Jim Loso recalled as teacher who made art, and just about everything else, fun
by Bruce Strand, Arts editor
Jim Loso, the longtime Elk River art teacher who died Nov. 16, is recalled as a lovable, talented renegade by a longtime colleague, Harvey Schroeder.
When Loso arrived here in 1973, he was having some difficulty with the senior high administration, so he arranged with Principal Ron Gaarder to join the junior high faculty, teaching pottery and jewelry, said Schroeder.
“I was intrigued by Loso’s ceramic skills and his ability to relate to kids, and was delighted to team-teach with him,” said Schroeder.
They were fast friends and co-conspirators from the start. Loso was always up to something, Schroeder said.
There was the great chicken hawk caper, for instance.
With an order of art supplies, they found a box of pins with a bird on them that looked like a chicken hawk. These items had not been ordered, but there they were.
“Most people would have just thrown them out,” said Schroeder, “but Loso said, ‘We’ve got to do something with these.’ ”
Loso decided that the two of them should tell the kids that the School Board was replacing the Elk mascot with chicken hawks. Both pretended to be irate, suggesting that the students protest. Anti-chicken hawk posters were created by the kids and hung in the halls. Word spread throughout the school, and, alas, the kids started calling their parents with the unsettling “news.”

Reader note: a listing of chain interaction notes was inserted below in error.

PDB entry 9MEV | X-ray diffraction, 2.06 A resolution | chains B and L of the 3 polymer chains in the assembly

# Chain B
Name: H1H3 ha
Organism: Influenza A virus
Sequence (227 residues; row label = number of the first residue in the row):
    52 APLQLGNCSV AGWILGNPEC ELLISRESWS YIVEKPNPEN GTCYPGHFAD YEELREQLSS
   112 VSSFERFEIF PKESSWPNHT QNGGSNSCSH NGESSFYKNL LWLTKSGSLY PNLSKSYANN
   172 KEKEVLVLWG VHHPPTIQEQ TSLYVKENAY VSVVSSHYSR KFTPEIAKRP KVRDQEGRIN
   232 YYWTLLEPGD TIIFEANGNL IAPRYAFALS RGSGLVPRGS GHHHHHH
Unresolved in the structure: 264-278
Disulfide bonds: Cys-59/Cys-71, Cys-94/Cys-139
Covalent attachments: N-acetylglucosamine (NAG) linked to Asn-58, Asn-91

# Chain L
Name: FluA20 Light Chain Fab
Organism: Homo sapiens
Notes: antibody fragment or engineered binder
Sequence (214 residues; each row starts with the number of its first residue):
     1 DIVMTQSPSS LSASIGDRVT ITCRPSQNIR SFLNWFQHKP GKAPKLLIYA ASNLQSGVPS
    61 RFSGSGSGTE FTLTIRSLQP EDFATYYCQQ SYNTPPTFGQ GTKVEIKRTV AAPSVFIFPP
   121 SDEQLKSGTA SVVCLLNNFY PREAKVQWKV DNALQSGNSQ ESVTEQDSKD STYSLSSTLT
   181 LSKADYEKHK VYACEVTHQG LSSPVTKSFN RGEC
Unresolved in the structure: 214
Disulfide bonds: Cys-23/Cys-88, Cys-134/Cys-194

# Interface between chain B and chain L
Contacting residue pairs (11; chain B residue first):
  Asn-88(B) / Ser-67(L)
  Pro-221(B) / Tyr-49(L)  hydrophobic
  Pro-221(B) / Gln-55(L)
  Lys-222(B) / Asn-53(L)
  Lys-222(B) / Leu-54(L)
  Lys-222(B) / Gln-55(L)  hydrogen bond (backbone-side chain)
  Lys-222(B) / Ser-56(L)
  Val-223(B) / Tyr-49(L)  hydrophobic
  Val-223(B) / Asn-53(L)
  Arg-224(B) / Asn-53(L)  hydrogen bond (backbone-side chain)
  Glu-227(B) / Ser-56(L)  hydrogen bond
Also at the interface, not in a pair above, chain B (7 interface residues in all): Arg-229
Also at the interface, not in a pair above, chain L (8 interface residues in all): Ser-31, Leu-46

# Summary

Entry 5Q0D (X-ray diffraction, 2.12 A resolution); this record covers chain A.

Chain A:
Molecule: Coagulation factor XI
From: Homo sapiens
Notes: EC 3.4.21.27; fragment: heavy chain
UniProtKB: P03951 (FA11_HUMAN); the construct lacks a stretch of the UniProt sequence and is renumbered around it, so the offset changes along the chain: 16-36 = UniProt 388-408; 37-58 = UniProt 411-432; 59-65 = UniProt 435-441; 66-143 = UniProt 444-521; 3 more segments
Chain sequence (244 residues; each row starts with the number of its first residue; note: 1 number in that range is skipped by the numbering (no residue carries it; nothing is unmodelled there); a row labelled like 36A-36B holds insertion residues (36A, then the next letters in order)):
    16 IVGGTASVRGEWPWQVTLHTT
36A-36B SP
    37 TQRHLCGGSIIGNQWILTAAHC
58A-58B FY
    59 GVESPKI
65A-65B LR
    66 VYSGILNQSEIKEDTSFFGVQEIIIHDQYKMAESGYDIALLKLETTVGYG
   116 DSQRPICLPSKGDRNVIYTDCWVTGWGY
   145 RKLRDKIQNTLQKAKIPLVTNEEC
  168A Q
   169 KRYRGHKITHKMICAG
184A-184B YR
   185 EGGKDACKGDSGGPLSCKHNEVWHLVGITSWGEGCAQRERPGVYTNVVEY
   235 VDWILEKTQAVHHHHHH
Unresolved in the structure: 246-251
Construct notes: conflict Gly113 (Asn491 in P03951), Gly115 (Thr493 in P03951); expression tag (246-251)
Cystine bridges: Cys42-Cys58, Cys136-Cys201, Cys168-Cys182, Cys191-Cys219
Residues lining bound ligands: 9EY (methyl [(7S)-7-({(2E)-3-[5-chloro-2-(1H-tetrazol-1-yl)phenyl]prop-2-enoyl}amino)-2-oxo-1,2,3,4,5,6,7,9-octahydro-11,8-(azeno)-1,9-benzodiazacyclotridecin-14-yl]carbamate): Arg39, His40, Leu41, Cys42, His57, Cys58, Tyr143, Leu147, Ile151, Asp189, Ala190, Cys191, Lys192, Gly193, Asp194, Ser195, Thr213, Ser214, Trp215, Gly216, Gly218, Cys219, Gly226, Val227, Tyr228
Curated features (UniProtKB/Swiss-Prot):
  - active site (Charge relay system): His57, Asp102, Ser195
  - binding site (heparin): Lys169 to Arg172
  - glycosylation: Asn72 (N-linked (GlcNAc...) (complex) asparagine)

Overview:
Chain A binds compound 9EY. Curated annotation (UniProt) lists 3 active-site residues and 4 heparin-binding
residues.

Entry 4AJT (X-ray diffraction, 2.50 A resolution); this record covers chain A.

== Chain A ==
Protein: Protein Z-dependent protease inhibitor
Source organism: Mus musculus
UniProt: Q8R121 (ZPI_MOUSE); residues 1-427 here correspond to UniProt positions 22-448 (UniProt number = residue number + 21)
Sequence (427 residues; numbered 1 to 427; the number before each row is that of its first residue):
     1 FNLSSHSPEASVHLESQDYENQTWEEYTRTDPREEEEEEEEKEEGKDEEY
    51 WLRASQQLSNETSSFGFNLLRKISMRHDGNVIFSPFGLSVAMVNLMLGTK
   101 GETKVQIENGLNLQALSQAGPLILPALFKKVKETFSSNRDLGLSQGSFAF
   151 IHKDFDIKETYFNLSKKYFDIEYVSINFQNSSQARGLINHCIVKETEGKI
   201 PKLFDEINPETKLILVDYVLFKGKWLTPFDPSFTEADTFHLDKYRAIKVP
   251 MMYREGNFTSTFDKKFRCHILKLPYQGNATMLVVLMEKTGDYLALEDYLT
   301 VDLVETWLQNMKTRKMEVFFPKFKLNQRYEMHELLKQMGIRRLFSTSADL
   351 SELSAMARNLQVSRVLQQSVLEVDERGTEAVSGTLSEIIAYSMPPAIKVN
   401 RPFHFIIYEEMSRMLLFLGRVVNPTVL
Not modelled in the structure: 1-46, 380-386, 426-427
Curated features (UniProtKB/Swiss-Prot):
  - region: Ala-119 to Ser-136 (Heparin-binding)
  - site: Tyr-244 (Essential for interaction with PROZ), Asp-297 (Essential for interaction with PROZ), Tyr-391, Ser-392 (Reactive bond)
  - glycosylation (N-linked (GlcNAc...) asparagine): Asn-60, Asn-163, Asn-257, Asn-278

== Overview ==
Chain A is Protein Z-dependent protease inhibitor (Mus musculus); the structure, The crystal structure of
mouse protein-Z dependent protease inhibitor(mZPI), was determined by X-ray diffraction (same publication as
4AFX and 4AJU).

By noon, Superintendent Zabee was getting heated phone calls from parents. Zabee directed Gaarder to get to the bottom of it and the two art teachers had to straighten it out.
Another time, Loso decided they should fill up Gaarder’s office with trash items, newspapers, boxes, anything they could find. They literally had to press the door shut, up against all the refuse.
Eagerly anticipating that Gaarder would throw a fit, they were crushed when he acted as though nothing had happened — not knowing Gaarder had revenge plotted.
“Next morning, we found several chickens in our art room, and chicken poop all over the place!”
Such was life, said Schroeder, teaching alongside Jim Loso.
Above all, though, Loso could inspire and reach kids of all stripes.
“You could give him a room full of juvenile delinquents,” Schroeder claimed, “and they’d all want to work with him and have fun making art. He was an amazing teacher.”
All the while, Loso was always creating his next beautiful pot or vase.
“Even when he’d be talking to the class, he’d always have something in his hands that he was working on.”
The St. Cloud native was renowned in his hometown’s art community as a potter, showing in numerous shows and fairs in the Upper Midwest, and more recently in Florida during the winter months. His artwork can be found in many galleries and collections.
“Jim Loso was an amazing man, a gifted artist and a superb teacher,” said Schroeder. “He will be truly missed.”
Loso, survived by wife, Jean, and son, Jay, and his wife, Genevieve, and a brother and sister, was living in St. Joseph in retirement.
His obit from Daniel Funeral Home in St. Joseph included the tribute, “He was a multiple award-winning artist throughout his art career, and leaves behind a legacy in the form of many students who have become practicing artists and art instructors themselves.”